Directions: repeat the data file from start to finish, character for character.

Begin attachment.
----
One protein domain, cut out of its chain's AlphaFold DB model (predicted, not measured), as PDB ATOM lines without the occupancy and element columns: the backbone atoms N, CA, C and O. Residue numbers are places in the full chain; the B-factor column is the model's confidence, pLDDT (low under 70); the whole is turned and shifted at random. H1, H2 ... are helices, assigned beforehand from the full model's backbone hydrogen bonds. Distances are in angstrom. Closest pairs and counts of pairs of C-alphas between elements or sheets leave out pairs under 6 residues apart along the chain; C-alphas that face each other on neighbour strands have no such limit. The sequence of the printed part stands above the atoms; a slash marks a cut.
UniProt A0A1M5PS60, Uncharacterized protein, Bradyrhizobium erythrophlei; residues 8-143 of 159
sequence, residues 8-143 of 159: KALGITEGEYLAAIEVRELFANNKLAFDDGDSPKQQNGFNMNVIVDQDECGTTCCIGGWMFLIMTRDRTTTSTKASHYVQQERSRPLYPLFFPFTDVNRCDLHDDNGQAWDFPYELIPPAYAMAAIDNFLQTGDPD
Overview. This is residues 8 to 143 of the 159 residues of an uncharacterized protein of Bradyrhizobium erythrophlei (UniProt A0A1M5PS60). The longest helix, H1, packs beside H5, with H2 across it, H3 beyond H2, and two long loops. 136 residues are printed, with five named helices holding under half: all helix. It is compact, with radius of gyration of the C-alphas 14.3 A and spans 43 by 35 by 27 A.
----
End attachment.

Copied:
One protein domain, cut out of its chain's AlphaFold DB model (predicted, not measured), as PDB ATOM lines without the occupancy and element columns: the backbone atoms N, CA, C and O. Residue numbers are places in the full chain; the B-factor column is the model's confidence, pLDDT (low under 70); the whole is turned and shifted at random. H1, H2 ... are helices, assigned beforehand from the full model's backbone hydrogen bonds. Distances are in angstrom. Closest pairs and counts of pairs of C-alphas between elements or sheets leave out pairs under 6 residues apart along the chain; C-alphas that face each other on neighbour strands have no such limit. The sequence of the printed part stands above the atoms; a slash marks a cut.
UniProt A0A1M5PS60, Uncharacterized protein, Bradyrhizobium erythrophlei; residues 8-143 of 159
sequence, residues 8-143 of 159: KALGITEGEYLAAIEVRELFANNKLAFDDGDSPKQQNGFNMNVIVDQDECGTTCCIGGWMFLIMTRDRTTTSTKASHYVQQERSRPLYPLFFPFTDVNRCDLHDDNGQAWDFPYELIPPAYAMAAIDNFLQTGDPD
Overview. This is residues 8 to 143 of the 159 residues of an uncharacterized protein of Bradyrhizobium erythrophlei (UniProt A0A1M5PS60). The longest helix, H1, packs beside H5, with H2 across it, H3 beyond H2, and two long loops. 136 residues are printed, with five named helices holding under half: all helix. It is compact, with radius of gyration of the C-alphas 14.3 A and spans 43 by 35 by 27 A.